The Painting On The Wall

While at first sight it gives us

a mutilated Spring,

all shades of green splash together and merge,

trying hard to bring something into form.

Like a small river in a grove where

a tender-faced nymph appeared

one morning

and walked smoothly into a pool

of algae,

dreaming of her own mortality.


Silence is on the canvas but loud in the myth

preserved inside a memory.

The nymph, her nudity on the river bed,

iridescent, the color

of mother-of-pearl.

The Falling Temple

An old age weights upon me immediately 

when I come to the falling temple on the long bay,

The only standing house on the west side, though rickety ,

opens his drowsy eyes and stares at me ,

mumbles something inconspicuous that reminds me of a bad dream.

On the small path, full of dirts many decades old, the footprints

of many spirits of the new age cut deep and clear.

Man shudders for the footfall still echoes at night.

The Bodhisattva they once put high and grand lies now

face-up to the burnt roof- it was crimson I remember,

crimson as the inner side of a casket.

In the yard weeds play riotously.


The silent desolation invades the place and builds up

within itself another shrine for another generation of doubters, who,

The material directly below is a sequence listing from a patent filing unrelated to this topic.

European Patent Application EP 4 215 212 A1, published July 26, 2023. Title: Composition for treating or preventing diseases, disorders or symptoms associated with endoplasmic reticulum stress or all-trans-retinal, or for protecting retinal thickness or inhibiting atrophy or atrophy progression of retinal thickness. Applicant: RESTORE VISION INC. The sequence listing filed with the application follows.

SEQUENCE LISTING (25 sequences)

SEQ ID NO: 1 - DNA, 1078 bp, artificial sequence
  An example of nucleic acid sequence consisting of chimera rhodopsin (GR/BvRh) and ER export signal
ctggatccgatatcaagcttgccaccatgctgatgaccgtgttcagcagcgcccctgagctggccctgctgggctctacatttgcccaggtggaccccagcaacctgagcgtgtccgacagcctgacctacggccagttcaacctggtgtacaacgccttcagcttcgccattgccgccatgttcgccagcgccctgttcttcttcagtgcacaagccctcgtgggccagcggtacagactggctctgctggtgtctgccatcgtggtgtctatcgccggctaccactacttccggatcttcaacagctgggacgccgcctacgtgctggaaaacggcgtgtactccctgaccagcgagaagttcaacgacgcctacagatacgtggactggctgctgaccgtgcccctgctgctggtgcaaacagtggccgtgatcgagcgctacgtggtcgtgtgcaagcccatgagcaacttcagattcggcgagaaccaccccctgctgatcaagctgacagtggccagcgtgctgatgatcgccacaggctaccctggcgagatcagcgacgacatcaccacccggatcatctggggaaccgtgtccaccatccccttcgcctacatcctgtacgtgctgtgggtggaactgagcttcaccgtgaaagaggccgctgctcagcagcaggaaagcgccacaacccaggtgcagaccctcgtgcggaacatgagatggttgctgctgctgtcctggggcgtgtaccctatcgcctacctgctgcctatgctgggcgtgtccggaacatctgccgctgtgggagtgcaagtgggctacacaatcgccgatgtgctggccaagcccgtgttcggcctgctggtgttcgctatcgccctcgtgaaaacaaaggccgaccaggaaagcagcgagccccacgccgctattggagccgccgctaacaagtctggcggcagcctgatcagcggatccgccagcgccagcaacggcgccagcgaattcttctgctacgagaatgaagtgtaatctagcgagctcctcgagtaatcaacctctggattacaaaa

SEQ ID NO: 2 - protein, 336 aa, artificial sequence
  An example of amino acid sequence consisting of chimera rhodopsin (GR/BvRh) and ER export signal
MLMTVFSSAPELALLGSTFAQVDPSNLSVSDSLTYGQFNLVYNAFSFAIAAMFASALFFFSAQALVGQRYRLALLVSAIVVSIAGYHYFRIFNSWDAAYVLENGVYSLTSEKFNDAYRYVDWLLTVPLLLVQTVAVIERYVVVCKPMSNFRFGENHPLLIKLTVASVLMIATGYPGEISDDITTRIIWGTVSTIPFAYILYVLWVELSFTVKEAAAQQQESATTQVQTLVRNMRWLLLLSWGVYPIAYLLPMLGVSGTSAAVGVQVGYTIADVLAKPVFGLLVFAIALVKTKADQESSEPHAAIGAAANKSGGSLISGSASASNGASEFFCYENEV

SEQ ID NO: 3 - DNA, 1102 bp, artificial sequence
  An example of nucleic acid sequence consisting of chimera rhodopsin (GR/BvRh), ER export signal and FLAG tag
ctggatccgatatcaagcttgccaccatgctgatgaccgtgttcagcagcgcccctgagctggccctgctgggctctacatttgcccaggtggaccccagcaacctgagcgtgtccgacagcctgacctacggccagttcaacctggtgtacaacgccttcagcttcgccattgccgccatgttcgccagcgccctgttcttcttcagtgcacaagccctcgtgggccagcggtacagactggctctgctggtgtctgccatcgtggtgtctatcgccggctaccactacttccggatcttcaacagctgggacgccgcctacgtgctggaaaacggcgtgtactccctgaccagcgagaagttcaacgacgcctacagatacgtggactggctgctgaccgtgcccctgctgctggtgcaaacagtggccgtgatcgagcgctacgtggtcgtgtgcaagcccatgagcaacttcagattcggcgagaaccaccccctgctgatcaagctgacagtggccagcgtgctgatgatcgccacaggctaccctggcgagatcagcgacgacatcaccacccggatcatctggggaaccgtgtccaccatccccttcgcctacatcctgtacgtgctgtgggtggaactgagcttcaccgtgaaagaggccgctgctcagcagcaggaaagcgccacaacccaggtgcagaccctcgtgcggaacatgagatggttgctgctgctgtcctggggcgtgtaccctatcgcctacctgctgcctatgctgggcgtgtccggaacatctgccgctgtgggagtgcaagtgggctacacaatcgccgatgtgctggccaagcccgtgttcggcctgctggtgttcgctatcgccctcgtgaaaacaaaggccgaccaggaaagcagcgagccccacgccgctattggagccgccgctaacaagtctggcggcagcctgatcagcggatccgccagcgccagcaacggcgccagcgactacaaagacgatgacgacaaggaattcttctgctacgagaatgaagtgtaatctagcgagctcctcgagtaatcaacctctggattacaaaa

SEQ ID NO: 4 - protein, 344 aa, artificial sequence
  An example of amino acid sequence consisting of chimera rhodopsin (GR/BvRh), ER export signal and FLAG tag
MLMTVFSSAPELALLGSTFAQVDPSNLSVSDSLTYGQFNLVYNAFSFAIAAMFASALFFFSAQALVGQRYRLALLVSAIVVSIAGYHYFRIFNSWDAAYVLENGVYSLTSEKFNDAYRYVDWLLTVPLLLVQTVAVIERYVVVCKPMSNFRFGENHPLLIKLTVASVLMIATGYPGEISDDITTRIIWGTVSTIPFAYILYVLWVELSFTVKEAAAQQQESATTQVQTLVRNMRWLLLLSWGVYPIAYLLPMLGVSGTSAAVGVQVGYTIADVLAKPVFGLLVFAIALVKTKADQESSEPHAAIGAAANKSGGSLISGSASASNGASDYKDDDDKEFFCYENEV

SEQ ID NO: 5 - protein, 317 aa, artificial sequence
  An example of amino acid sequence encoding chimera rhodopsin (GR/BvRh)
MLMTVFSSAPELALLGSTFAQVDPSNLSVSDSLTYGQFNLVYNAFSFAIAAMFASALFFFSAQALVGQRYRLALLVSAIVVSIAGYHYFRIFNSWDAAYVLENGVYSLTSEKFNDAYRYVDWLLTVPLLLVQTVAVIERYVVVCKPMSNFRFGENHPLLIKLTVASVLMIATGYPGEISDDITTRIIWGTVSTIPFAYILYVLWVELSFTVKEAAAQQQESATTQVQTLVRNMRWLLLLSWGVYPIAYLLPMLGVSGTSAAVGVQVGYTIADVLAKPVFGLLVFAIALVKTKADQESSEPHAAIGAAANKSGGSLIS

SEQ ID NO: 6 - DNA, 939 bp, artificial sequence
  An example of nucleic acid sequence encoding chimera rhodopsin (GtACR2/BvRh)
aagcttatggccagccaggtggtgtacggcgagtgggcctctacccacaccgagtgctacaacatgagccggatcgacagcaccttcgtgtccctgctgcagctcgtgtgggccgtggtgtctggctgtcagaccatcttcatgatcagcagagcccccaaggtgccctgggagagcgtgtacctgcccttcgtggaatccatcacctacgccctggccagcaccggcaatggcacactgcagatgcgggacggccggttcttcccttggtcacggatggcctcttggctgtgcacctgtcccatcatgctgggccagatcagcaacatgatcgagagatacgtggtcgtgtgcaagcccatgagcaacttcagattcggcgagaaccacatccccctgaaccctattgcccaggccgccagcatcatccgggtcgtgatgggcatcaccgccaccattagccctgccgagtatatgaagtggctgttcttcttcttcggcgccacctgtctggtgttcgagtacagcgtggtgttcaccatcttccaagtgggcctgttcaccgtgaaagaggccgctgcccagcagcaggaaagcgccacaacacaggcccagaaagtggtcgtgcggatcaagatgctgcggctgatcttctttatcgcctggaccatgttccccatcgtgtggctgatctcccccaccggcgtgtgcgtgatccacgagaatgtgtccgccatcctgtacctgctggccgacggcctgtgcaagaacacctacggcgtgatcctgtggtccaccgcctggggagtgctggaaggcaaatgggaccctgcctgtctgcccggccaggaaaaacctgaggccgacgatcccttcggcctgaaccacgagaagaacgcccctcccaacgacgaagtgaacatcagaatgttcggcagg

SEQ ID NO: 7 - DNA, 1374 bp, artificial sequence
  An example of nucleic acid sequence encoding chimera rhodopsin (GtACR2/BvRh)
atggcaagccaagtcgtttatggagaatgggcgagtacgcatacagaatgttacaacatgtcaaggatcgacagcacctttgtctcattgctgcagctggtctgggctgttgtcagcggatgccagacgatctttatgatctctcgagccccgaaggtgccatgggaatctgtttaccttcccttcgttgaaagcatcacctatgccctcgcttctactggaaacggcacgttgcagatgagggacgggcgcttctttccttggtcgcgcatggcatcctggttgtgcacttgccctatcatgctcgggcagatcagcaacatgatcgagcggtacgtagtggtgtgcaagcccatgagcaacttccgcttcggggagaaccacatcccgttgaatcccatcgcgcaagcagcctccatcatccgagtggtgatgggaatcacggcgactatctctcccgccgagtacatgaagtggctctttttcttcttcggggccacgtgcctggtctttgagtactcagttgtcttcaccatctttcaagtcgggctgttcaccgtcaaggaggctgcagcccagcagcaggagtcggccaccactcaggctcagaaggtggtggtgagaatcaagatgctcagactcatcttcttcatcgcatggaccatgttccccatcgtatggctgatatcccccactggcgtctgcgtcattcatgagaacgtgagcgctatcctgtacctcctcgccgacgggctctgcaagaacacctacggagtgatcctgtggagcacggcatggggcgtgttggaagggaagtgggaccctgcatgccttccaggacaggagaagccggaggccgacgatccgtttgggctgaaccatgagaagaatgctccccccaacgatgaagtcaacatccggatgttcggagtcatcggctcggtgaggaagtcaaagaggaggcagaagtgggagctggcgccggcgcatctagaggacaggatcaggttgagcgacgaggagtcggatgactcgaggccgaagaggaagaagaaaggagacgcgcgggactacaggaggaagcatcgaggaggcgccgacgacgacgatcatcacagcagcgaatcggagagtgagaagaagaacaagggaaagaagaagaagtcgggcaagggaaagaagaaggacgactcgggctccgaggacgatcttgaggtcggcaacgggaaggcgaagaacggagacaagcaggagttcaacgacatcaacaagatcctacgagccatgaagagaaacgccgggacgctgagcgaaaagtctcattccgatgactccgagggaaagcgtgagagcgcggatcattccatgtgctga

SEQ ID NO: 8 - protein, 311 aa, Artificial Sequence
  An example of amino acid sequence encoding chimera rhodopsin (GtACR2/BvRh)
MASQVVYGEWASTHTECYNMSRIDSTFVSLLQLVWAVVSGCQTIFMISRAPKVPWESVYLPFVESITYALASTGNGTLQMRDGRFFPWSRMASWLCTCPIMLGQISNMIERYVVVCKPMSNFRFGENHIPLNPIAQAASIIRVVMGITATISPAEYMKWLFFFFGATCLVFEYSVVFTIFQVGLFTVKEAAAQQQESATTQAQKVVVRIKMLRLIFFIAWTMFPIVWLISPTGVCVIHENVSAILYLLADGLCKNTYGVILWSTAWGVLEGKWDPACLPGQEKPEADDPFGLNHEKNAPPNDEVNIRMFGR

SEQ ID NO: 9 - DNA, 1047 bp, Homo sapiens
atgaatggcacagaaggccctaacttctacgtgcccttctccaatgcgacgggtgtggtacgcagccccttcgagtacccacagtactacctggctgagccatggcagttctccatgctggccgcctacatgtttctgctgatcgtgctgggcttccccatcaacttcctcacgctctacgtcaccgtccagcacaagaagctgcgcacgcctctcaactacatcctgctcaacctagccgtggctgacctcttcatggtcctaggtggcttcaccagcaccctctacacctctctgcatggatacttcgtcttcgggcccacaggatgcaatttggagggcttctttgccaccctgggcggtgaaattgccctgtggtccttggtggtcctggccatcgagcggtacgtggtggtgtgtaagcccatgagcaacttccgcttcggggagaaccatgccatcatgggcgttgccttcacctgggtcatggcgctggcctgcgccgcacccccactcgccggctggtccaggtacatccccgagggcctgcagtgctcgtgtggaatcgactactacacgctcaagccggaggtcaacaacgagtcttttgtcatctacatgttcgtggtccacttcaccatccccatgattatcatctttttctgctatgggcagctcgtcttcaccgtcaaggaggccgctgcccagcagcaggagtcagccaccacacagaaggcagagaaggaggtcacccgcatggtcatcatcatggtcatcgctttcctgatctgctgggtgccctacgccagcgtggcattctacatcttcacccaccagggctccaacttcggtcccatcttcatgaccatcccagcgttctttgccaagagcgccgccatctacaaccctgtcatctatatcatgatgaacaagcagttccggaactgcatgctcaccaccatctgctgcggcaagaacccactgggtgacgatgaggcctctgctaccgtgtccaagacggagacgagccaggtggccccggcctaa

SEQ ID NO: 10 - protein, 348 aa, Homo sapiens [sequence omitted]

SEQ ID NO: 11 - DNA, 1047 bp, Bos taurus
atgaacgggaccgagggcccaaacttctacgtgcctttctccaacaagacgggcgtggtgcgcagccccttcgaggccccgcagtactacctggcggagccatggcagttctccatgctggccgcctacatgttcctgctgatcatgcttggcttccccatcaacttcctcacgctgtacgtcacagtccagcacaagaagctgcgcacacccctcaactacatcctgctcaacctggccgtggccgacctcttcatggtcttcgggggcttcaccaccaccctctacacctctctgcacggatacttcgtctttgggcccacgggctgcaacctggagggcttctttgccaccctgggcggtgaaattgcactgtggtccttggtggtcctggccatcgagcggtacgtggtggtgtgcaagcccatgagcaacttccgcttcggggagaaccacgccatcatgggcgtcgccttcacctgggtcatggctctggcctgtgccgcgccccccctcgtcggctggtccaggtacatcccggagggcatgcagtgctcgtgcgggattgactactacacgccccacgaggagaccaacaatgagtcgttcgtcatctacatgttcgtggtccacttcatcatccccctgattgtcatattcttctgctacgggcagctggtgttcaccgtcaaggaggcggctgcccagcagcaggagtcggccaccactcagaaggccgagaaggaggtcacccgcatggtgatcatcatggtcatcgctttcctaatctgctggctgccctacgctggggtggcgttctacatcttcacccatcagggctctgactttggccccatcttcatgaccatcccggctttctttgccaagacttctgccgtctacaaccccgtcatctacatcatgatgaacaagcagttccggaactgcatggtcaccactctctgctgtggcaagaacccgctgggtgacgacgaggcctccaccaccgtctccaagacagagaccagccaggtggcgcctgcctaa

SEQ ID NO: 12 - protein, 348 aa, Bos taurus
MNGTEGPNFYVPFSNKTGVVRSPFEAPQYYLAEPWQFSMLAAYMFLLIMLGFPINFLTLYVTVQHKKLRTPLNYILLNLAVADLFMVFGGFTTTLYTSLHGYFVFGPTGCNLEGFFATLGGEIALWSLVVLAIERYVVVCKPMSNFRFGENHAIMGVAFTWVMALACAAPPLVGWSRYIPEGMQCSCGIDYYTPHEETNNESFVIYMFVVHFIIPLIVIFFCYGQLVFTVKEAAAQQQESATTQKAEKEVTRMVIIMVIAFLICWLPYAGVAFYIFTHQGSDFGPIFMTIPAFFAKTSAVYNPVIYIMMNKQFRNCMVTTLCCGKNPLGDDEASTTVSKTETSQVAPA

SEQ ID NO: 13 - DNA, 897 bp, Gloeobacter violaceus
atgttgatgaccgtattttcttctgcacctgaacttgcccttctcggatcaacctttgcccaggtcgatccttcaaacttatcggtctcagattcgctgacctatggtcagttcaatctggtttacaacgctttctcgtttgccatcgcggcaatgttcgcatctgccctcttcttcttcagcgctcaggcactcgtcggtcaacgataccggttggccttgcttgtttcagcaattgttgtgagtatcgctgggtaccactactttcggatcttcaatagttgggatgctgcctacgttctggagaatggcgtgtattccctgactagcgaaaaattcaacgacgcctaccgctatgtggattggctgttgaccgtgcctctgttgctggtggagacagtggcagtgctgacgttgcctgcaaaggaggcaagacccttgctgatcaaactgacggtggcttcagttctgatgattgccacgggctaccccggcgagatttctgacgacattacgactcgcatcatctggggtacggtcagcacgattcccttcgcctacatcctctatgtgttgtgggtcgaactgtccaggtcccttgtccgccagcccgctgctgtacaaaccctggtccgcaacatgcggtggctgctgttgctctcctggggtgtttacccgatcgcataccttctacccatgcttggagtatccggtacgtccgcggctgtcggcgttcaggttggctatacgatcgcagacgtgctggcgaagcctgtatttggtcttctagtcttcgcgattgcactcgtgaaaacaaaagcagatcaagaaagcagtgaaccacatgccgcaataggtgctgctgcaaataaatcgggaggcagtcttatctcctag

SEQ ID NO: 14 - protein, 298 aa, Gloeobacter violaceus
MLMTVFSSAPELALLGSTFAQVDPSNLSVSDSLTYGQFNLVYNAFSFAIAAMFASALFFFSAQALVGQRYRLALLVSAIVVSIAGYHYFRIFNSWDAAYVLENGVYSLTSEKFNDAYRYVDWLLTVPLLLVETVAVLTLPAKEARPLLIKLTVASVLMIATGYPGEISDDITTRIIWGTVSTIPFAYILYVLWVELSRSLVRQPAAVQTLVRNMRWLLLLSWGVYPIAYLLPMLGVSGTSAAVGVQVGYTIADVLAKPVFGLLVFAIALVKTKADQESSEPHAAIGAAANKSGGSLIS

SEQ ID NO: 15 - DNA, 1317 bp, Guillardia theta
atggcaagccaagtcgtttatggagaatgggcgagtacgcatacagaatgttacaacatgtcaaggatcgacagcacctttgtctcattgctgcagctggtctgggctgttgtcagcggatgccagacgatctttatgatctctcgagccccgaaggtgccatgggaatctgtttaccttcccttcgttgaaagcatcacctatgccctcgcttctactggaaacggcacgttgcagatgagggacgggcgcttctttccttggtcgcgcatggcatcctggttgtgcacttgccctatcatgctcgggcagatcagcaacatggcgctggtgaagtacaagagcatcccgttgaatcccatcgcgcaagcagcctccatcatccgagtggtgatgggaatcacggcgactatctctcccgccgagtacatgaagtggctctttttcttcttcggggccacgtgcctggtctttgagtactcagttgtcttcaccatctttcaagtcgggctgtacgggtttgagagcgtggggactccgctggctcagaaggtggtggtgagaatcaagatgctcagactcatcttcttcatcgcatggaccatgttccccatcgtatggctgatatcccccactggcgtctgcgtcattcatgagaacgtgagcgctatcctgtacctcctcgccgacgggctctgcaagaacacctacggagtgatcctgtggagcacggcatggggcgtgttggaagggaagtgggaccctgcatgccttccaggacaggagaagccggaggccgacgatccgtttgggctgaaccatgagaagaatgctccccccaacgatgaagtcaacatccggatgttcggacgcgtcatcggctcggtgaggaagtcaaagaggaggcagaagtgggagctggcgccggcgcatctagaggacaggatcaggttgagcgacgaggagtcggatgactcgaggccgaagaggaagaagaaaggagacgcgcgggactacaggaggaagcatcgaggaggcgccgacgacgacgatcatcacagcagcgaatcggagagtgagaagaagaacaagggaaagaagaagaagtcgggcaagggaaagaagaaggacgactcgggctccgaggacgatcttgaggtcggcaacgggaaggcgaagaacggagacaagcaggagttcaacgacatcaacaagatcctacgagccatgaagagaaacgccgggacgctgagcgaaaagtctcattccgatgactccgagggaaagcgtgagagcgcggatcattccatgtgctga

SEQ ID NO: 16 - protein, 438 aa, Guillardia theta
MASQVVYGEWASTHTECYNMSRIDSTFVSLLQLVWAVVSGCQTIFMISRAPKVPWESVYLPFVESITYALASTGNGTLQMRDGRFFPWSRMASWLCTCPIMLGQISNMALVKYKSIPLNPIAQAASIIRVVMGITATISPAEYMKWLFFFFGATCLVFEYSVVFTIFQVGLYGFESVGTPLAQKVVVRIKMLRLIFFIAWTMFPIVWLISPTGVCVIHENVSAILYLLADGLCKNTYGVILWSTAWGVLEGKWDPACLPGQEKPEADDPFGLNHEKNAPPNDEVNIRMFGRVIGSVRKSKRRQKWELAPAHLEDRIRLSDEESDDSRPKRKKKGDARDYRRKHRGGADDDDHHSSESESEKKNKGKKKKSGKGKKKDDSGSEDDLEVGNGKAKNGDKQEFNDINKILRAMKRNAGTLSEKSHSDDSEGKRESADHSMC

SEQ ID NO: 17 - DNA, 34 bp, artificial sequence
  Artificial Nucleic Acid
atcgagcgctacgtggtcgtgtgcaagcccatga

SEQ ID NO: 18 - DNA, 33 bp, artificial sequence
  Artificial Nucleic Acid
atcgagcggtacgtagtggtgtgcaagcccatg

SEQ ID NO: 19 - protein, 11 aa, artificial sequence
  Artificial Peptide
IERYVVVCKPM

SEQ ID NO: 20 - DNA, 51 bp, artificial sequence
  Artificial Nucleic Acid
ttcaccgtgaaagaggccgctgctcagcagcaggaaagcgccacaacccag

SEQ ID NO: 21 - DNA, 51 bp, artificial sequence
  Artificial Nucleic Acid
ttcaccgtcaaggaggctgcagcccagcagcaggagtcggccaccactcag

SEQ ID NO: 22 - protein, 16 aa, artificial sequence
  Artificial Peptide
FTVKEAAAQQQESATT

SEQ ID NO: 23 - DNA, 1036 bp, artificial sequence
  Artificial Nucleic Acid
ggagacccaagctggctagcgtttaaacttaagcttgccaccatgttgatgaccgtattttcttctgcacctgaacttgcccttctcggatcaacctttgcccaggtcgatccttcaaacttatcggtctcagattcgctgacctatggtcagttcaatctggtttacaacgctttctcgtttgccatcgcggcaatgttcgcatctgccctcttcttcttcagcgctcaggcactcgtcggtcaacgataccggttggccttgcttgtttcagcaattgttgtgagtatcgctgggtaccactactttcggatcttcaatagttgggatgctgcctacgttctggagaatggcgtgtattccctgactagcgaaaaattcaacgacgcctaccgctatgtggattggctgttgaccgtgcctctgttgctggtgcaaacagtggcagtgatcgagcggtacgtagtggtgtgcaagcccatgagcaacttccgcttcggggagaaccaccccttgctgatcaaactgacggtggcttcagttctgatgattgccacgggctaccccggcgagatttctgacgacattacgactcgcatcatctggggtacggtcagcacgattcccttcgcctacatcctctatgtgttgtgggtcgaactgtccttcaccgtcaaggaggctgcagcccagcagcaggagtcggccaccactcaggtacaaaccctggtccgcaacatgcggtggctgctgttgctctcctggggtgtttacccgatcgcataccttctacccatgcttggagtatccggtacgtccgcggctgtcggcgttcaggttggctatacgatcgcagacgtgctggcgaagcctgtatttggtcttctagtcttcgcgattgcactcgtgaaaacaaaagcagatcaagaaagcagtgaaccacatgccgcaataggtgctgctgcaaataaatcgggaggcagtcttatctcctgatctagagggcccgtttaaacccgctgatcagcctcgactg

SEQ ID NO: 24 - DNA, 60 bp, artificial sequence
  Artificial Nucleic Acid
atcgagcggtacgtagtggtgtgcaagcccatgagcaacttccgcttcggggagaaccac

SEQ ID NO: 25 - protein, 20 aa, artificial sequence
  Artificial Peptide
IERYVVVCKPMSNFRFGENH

like the guarding river behind a pile of bricks,

turn quiet as I am quiet too, under a scared moon.


It’s not the first time I come here, nor would it be the last,

The circle of history is destructive, alluring,

pushing us towards the beginning where everything has its end.

In the beginning, I believe, it was the best temple of the nation.

And now ?

The tragedy of a nameless fate falls heavy here, on the fallen god.

The Bridge

Hovering like an open wound in the air,

the suspension bridge hangs reticent

above a loud river that cuts through the plateau.

A never-healing wound.

Beside it, like a pebble out of an ocean of greenery,

our village stands alone.


It was hardly a place at all in the 1970s

but some rickety huts 

built as a camp for men who came

for lumber, a nationwide need pressing

hard on their shoulders; 

My father was one of them, 

felling trees for the nation. One day,

a rhododendron tree obsessed him.

He built his house beneath it, 

discarding his axe. Nonetheless 

he loved going out in the wilderness, 

whistling a tune

learnt from the mountain wind.

The plateau favored him most; At every full moon,

lost souls from the mountains visited him.

Years later,

he was taken to the end of the morning fog

and never came back.

My mother worked in a power plant, where

she was awed by the electric mystique 

and worshipped the lightning.

An Yi woman taught her to cure with herbs and words.

She saw the symptoms of loneliness

and tried to cure it with fleece flowers.

In the woods tuberculosis caught her

and the breath of demons ran through her lungs.


In 1988, my parents met on the bridge and soon

married there on,

accompanied by lumbermen whose 

swarthy faces surfaced in my dreams

like bodhisattvas.

Then they moved to the flowers 

and gave birth to me.

That day, 

people came to my parents’ hut.

They had returned early from the sloped zone

of the woods above the clouds

and built a bonfire in the yard.